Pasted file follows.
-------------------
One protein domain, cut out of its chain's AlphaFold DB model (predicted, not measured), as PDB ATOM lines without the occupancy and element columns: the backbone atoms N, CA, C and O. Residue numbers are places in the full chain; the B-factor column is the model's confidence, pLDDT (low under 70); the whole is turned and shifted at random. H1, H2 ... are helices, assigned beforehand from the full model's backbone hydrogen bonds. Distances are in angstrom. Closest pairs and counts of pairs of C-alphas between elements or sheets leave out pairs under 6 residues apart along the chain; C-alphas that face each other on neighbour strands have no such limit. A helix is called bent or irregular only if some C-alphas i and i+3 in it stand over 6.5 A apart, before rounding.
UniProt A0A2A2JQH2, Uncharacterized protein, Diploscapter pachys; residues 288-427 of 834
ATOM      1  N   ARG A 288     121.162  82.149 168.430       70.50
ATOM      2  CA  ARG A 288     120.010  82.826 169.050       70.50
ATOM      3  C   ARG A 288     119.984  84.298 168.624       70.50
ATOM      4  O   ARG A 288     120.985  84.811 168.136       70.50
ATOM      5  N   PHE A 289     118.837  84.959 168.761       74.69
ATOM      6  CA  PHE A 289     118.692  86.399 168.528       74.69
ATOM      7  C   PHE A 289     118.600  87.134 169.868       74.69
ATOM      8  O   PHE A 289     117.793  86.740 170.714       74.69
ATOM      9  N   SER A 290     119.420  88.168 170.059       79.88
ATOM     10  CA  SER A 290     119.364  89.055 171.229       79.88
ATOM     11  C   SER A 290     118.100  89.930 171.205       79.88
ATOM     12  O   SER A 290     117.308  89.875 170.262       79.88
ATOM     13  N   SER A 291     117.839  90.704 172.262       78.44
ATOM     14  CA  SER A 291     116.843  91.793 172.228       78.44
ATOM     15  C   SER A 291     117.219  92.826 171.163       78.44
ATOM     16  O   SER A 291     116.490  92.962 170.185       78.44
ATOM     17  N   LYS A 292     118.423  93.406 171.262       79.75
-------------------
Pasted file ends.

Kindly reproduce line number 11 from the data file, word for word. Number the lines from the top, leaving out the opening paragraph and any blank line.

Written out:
ATOM     10  CA  SER A 290     119.364  89.055 171.229       79.88